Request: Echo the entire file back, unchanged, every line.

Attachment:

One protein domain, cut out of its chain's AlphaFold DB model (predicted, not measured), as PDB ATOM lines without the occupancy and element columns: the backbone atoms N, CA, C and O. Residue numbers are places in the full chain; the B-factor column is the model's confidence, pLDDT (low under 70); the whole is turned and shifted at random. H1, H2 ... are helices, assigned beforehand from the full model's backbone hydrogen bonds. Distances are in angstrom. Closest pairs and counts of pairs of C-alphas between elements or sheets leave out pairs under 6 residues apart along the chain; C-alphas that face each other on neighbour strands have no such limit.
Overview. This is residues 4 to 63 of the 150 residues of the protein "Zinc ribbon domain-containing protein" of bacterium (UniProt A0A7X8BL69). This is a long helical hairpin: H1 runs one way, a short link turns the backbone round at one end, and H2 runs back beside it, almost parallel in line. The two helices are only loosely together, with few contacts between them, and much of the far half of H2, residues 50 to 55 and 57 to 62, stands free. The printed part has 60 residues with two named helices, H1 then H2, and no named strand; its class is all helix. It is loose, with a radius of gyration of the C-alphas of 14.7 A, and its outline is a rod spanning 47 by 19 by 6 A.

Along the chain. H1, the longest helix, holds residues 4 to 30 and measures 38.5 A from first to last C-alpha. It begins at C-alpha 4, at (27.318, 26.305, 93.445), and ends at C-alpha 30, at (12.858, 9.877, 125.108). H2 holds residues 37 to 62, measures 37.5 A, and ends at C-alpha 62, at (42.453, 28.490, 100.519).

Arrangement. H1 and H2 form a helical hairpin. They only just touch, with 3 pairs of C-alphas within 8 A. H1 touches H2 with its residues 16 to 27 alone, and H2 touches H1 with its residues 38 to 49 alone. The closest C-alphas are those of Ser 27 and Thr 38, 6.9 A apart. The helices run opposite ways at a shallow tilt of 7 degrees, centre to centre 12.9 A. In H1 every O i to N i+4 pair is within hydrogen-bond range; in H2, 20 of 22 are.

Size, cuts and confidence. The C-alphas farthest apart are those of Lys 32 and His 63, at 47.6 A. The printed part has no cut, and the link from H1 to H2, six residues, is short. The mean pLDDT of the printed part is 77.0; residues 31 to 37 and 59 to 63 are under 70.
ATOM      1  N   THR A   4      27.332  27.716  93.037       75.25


One protein domain, cut out of its chain's AlphaFold DB model (predicted, not measured), as PDB ATOM lines without the occupancy and element columns: the backbone atoms N, CA, C and O. Residue numbers are places in the full chain; the B-factor column is the model's confidence, pLDDT (low under 70); the whole is turned and shifted at random. H1, H2 ... are helices, assigned beforehand from the full model's backbone hydrogen bonds. Distances are in angstrom. Closest pairs and counts of pairs of C-alphas between elements or sheets leave out pairs under 6 residues apart along the chain; C-alphas that face each other on neighbour strands have no such limit.
Overview. This is residues 4 to 63 of the 150 residues of the protein "Zinc ribbon domain-containing protein" of bacterium (UniProt A0A7X8BL69). This is a long helical hairpin: H1 runs one way, a short link turns the backbone round at one end, and H2 runs back beside it, almost parallel in line. The two helices are only loosely together, with few contacts between them, and much of the far half of H2, residues 50 to 55 and 57 to 62, stands free. The printed part has 60 residues with two named helices, H1 then H2, and no named strand; its class is all helix. It is loose, with a radius of gyration of the C-alphas of 14.7 A, and its outline is a rod spanning 47 by 19 by 6 A.

Along the chain. H1, the longest helix, holds residues 4 to 30 and measures 38.5 A from first to last C-alpha. It begins at C-alpha 4, at (27.318, 26.305, 93.445), and ends at C-alpha 30, at (12.858, 9.877, 125.108). H2 holds residues 37 to 62, measures 37.5 A, and ends at C-alpha 62, at (42.453, 28.490, 100.519).

Arrangement. H1 and H2 form a helical hairpin. They only just touch, with 3 pairs of C-alphas within 8 A. H1 touches H2 with its residues 16 to 27 alone, and H2 touches H1 with its residues 38 to 49 alone. The closest C-alphas are those of Ser 27 and Thr 38, 6.9 A apart. The helices run opposite ways at a shallow tilt of 7 degrees, centre to centre 12.9 A. In H1 every O i to N i+4 pair is within hydrogen-bond range; in H2, 20 of 22 are.

Size, cuts and confidence. The C-alphas farthest apart are those of Lys 32 and His 63, at 47.6 A. The printed part has no cut, and the link from H1 to H2, six residues, is short. The mean pLDDT of the printed part is 77.0; residues 31 to 37 and 59 to 63 are under 70.
ATOM      1  N   THR A   4      27.332  27.716  93.037       75.25